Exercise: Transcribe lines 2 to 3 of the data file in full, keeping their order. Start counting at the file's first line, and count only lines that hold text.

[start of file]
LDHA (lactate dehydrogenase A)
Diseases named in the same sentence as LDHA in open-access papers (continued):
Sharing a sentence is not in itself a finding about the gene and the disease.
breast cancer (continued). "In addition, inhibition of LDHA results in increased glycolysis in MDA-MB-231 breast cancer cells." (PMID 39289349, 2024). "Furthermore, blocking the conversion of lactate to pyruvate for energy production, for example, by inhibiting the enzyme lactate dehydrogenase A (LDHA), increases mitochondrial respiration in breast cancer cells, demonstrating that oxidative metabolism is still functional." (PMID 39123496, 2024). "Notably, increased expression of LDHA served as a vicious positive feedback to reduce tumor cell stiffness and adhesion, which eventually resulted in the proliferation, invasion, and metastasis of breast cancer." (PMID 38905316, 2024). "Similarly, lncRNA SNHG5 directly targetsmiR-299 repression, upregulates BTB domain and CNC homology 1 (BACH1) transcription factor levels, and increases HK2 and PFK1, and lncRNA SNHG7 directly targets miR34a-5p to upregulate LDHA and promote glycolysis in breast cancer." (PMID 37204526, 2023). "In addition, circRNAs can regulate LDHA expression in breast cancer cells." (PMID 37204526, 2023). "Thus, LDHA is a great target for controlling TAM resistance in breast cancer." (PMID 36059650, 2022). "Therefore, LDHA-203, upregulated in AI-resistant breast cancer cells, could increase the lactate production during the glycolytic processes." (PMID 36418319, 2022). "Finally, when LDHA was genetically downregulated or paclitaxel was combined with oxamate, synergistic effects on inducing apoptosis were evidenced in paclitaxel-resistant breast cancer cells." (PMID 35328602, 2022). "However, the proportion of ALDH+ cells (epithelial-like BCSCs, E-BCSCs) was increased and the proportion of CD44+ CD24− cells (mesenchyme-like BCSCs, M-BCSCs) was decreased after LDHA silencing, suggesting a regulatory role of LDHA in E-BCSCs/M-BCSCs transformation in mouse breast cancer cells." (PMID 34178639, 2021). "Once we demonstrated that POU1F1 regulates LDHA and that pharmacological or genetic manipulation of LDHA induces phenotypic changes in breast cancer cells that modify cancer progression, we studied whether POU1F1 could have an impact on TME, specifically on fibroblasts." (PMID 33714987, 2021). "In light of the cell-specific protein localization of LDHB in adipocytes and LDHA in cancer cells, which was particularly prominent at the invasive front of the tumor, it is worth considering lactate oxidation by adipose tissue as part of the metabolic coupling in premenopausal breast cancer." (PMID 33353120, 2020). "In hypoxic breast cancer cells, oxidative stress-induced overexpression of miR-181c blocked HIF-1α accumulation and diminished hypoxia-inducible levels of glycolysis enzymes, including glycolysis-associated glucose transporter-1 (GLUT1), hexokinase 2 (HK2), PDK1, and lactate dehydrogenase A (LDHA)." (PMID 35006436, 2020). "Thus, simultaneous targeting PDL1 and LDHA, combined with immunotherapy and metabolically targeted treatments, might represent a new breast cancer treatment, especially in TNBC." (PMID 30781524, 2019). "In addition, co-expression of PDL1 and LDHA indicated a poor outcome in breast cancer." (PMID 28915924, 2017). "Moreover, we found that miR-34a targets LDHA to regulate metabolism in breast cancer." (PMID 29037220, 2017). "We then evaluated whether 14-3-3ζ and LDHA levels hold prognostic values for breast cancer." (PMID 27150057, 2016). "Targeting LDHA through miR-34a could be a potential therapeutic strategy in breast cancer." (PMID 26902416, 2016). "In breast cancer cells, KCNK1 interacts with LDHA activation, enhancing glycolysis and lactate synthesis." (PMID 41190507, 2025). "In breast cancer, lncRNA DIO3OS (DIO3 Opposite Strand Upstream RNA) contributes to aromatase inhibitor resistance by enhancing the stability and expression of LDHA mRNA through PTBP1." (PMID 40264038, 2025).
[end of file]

Diseases named in the same sentence as LDHA in open-access papers (continued):
Sharing a sentence is not in itself a finding about the gene and the disease.